Their blood still soaks the floor. His chest was flat as theirs against the covers, his eyes the same cracked blue. Go away, old woman. I don’t know you. I hired a colored boy to carry him up and down the stairs and call him sergeant once again. My son. My son, he said. Are you in pain? Maybe he got lost. Confused. Maybe he tripped and fell upon his legs that got him just so far, upon the bones hollowed by the years of praying in wars, and wars, and wars. His body just unbalanced him, into the air.
I’m an educated woman. I can live here by myself. Why don’t you write a local history, he said. Some verse. This house is full of stories. He put a big desk on the second floor for me. Sometimes I sit there still. I write my name in script across the page, my grandmother’s name, Fidelis, nothing else. It’s Latin. No one can pronounce it. It will confuse the soldiers calling to my husband, and to me. They aren’t the classics-tutored planters’ sons but poor boys, possum-hunters, from the woods. Dulce et decorum est. They plead with me for letters they can’t read. They beg me, now, to come, like him, to comfort them, but I don’t listen. I run from them, up and down the back stairs, in and out the burned wing and the whole one and through the butler’s pantry and the kitchen. Dashing, darting like a girl. I bang the fly-clogged screen to frighten them. I’ll run until I hear that voice. For which I wait.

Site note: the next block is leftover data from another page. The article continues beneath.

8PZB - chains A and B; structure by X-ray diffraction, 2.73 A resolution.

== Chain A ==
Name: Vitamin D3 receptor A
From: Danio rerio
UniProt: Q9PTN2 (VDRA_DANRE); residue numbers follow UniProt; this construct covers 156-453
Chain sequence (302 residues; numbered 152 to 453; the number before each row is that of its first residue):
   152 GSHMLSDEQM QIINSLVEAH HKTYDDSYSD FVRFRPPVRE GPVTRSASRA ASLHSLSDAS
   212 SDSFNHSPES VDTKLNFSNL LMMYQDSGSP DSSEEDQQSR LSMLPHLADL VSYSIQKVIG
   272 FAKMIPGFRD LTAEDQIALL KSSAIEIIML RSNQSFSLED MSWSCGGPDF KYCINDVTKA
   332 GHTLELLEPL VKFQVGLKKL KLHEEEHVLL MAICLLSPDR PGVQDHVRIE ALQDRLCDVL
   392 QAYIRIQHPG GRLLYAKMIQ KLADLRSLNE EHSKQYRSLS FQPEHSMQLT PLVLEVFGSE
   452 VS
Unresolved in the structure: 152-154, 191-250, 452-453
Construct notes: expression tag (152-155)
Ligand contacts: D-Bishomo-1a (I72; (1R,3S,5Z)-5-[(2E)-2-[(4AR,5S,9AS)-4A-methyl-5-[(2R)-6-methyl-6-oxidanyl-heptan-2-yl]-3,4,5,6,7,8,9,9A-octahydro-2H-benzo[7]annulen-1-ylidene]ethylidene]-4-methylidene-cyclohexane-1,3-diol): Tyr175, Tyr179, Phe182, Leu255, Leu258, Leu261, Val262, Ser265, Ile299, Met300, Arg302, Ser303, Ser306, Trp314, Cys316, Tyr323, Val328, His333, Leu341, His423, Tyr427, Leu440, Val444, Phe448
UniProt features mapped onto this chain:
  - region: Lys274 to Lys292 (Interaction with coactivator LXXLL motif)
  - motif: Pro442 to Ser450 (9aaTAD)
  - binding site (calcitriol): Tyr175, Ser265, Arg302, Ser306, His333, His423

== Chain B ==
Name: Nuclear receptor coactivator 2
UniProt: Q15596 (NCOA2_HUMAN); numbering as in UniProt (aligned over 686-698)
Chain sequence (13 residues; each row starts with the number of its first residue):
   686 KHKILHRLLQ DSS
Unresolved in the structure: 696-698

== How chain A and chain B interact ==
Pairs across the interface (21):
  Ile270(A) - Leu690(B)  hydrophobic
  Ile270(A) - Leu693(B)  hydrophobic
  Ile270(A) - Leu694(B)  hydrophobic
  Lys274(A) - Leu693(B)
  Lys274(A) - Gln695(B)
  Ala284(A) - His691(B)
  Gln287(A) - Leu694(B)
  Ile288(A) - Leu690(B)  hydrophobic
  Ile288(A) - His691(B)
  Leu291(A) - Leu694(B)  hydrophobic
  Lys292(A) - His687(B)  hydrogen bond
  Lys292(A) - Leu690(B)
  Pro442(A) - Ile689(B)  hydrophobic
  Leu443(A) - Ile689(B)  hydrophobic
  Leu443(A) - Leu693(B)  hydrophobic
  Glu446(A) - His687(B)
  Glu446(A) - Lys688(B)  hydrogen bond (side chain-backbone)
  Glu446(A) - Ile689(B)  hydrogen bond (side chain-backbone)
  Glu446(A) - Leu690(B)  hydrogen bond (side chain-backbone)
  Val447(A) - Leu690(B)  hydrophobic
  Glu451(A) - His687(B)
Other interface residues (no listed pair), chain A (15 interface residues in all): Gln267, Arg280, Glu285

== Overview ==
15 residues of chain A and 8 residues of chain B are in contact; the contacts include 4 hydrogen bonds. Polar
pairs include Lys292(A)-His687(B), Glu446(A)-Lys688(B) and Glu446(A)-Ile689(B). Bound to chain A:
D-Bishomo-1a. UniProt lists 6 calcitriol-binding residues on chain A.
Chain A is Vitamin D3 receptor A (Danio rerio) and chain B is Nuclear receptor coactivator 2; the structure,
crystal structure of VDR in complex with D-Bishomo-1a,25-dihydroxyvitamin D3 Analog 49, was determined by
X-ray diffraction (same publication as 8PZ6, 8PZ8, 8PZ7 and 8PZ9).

I ring the old iron bell on its fencepost in the yard and eventually somebody splashes up the driveway, all mud this rainy spring. Past my mailbox with my house’s name and date, the sign they gave me when this house was recognized. Miss Fiddy, how you been, Miss Fiddy? Hummingbirds flirt in the hibiscus. In the field below the house, grass blows. The long hair of graves. Of battle. Thought I’d see about you. They say sometimes they knew my husband at Fort Benning or Fort Bragg. I’ve no idea who they are. I’m fine, I tell them. Pray for me when you think of it. West Alabama is no kind of place. Nobody came to stop his fall.